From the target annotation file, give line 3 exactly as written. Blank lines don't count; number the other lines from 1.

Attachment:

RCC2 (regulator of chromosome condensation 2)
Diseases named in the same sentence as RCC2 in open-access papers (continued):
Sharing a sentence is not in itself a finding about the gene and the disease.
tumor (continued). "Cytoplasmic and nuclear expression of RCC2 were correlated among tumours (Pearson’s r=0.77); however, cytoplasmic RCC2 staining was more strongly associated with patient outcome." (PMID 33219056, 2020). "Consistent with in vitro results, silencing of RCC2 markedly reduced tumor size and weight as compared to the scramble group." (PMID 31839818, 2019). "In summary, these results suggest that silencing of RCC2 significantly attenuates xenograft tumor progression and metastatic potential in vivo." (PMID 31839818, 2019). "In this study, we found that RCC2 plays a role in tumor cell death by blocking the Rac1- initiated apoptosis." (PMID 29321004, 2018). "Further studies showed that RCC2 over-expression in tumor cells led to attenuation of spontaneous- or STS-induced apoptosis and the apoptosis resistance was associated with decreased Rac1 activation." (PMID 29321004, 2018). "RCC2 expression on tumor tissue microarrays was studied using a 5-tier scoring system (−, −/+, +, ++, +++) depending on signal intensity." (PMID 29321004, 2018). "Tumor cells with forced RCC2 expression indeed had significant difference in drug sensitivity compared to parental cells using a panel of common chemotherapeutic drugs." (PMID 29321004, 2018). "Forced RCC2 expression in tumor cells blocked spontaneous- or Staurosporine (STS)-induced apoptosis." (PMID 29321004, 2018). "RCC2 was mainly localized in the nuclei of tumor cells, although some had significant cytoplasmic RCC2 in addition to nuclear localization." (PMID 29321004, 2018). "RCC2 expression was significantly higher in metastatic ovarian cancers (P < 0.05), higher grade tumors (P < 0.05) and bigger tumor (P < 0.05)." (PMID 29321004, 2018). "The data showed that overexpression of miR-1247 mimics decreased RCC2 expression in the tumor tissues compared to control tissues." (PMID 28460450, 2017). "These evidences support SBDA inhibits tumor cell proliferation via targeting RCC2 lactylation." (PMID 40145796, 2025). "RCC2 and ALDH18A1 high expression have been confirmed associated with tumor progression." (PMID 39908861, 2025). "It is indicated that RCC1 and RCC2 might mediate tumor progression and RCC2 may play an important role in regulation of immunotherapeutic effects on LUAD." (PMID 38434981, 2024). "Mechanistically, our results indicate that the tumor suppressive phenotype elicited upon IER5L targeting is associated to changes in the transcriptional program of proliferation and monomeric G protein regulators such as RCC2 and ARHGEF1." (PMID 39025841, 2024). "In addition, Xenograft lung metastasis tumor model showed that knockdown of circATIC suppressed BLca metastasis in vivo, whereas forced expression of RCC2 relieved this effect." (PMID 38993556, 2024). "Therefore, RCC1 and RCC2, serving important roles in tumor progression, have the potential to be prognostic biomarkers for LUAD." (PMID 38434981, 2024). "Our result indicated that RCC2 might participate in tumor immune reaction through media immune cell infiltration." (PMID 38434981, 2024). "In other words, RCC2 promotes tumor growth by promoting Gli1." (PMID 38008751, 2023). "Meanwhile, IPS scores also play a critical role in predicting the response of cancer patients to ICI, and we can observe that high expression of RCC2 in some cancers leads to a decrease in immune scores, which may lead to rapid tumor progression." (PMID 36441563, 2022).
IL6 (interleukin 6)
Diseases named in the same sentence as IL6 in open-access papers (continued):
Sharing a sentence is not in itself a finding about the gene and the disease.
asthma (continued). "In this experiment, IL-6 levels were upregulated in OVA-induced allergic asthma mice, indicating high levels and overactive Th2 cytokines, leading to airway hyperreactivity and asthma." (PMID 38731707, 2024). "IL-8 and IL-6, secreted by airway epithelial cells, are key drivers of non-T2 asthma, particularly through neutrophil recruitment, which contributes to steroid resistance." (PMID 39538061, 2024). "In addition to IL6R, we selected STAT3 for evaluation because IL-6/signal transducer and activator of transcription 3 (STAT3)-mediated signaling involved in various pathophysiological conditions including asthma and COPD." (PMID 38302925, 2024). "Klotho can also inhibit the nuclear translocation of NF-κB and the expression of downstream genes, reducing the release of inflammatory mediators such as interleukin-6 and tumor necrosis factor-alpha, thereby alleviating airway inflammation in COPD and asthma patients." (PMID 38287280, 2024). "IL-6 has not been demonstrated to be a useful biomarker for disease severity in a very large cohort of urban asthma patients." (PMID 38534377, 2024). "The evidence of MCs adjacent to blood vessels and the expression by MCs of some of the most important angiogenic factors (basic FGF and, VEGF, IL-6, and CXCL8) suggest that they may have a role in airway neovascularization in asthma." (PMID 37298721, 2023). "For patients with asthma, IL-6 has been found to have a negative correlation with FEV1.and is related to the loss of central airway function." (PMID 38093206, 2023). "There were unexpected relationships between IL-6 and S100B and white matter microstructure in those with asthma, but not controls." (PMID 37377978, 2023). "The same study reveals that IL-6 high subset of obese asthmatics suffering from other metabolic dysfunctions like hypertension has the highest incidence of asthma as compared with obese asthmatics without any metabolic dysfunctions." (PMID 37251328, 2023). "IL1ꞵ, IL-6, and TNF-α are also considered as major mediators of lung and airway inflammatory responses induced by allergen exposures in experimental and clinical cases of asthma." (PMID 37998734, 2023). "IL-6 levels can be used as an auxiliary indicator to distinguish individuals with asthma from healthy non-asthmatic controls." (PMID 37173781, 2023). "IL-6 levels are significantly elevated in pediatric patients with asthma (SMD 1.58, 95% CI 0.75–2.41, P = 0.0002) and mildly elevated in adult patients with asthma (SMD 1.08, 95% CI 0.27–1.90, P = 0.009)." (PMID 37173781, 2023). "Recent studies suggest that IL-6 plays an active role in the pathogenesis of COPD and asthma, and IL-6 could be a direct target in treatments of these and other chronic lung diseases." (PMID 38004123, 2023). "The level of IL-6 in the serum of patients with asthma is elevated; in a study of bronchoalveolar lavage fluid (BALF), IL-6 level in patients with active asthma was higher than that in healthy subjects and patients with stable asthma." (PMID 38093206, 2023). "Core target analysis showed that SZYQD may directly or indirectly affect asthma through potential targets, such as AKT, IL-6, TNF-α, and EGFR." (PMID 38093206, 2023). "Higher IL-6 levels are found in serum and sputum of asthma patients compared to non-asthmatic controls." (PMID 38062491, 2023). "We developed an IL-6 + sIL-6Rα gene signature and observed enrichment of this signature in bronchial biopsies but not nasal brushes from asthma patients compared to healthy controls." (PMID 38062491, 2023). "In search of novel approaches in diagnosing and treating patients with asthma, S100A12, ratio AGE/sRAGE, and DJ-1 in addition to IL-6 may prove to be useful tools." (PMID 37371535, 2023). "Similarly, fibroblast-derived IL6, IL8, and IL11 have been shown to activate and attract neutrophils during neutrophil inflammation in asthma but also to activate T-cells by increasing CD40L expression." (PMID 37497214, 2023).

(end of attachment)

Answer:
Sharing a sentence is not in itself a finding about the gene and the disease.